Patrick's own history does not begin and end with Kennedy's Children -- and neither does his talent. After a peripatetic Southwestern childhood, he landed in New York in 1961. Before long, he wandered into a now-defunct coffeehouse cum theater called the Caffe Cino, the legendary "birthplace of Off Off Broadway" that nurtured such playwrights as Lanford Wilson, Tom Eyen, Sam Shepard, Jean-Claude van Itallie and John Guare. He hung out and did odd jobs for a few years, then wrote his first play. That did it. Since 1964, he is said to have turned out something like 200 plays. Many, mind you, are mere monologues, skits, sketches and scriptless scenarios; he used to be called a "pop" playwright, both because his plays had a "disposable" quality and because they were often peopled with rock stars, comic-book heroes and Hollywood fantasies. But there are also full-length scripts, verse plays, comedies and dramas of all descriptions. And the best of them display a vigorous intellect, a tender heart and a unique (if hyper) verbal grace.

Because Kennedy's Children cannily captured the voices of post-Watergate America (it takes place on Valentine's Day, 1974), the play encouraged people -- especially overseas -- to view Patrick as a "State of the Union" commentator. And because the character of the gay actor, Sparger, so knowingly and wittily recounted tales of the Caffe Cino, the play bolstered Patrick's reputation as a sort of underground Boswell, an Off Off Broadway personality. No matter how well those hats fit, and no matter how much Patrick likes to wear them, they tend to distract from the body of his work. He is, in my estimation, one of the finest -- and most underrated -- writers working in the American theater.

"I've written many plays I consider infinitely better than Kennedy's Children," the 41-year-old playwright confesses. He counts among his favorites several that are experiments in form: Camera Obscura, The Golden Circle, Mutual Benefit Life. Of the three dozen or so scripts I'm familiar with, my favorites cross-breed dazzling characters and witty banter with genuine thought and feeling. In The Haunted Host, a gay playwright exorcises the ghost of an unhappy love affair by refusing to repeat his mistakes with a young, straight house-guest. The frothy Angel, Honey, Baby, Darling Dear depicts a Park Avenue "menage-a-rie" in which a female fashion reporter, a bisexual book editor and a charming but cuckoo Broadway playwright live and love. And My Cup Ranneth Over is about would-be writer Paula, whose feminist manifestos are routinely rejected by Cosmopolitan, and her folk-rock-singer roommate, Yucca, who becomes an overnight success.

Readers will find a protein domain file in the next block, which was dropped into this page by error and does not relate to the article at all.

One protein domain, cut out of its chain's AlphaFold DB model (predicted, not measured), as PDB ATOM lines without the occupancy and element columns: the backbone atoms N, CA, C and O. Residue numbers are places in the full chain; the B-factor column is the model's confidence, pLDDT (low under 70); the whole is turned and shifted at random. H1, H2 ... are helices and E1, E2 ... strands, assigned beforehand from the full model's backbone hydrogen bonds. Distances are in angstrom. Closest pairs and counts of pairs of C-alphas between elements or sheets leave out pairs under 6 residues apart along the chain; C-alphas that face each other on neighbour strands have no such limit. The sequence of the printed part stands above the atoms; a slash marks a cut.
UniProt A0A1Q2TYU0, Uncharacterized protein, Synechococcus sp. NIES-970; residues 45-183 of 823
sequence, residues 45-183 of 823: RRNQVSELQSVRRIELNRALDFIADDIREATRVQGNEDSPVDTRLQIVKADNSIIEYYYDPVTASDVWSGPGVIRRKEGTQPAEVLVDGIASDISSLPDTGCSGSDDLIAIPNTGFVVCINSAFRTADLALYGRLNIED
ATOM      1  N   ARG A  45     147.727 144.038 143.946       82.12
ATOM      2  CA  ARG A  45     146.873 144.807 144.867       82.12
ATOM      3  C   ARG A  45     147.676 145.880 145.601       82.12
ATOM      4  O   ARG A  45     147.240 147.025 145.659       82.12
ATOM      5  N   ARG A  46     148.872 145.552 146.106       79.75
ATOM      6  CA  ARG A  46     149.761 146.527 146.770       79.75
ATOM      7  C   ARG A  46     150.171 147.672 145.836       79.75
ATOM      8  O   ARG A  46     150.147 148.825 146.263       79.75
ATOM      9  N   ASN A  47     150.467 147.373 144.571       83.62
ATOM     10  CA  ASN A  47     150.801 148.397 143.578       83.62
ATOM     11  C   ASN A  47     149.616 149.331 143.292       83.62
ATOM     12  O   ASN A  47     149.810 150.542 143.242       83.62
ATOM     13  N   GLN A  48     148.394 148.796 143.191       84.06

But Patrick and I agree that his play Judas is a masterwork. Set in Biblical times, it is a brilliant and ambitious contemporary parable about a young man's search for identity in a society bereft of moral, spiritual, and political leadership. "When I started traveling," says Patrick, "I realized more and more that young people in every country in the world had exactly the same problem -- this immense alienation that they had grown up with. Everything was completely phony, and they didn't know what to give themselves to, because nothing seemed truly solid or lasting or important. None of them knew that the other kids felt that way, and I thought someone should say it." (It is interesting that both Judas and Kennedy's Children reflect the disillusionment of Patrick's time, but Judas transcends topicality. No one will be able to dismiss it -- as some do Kennedy's Children -- as just a play about America in the '60s.)

Considering the range, quality and accessibility of Patrick's work -- not to mention the quantity -- why isn't he famous? Why, when the New York Times surveys the post-Albee generation of playwrights, is he overlooked? He writes better than David Mamet; he's more prolific than Sam Shepard; he's funnier than Israel Horovitz, more adventurous than Lanford Wilson and more commercial than John Guare. Perhaps he is slighted because he writes lots of one-act plays, and one-acts aren't taken seriously. Perhaps it's because he's been pegged a '60s playwright (whatever that is), and '60s playwrights are no longer taken seriously. Or is it because Patrick and much of his work are openly homoseexual, and gay theater is assumed to be all frivolous camping?